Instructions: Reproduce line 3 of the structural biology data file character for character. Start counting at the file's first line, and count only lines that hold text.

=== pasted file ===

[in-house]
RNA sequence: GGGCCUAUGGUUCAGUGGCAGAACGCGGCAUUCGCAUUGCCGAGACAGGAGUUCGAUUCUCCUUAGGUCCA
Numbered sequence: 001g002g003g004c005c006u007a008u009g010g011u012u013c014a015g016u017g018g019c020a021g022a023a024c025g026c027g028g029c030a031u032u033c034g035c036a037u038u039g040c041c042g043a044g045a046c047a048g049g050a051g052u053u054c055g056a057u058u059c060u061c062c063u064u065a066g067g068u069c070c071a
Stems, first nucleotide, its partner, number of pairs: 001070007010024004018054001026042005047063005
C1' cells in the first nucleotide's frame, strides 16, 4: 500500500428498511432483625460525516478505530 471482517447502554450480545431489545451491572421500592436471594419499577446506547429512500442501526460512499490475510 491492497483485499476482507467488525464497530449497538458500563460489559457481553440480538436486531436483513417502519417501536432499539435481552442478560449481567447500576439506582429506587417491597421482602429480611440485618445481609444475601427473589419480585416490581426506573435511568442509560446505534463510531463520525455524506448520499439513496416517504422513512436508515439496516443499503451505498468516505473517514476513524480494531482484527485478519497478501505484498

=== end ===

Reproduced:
Numbered sequence: 001g002g003g004c005c006u007a008u009g010g011u012u013c014a015g016u017g018g019c020a021g022a023a024c025g026c027g028g029c030a031u032u033c034g035c036a037u038u039g040c041c042g043a044g045a046c047a048g049g050a051g052u053u054c055g056a057u058u059c060u061c062c063u064u065a066g067g068u069c070c071a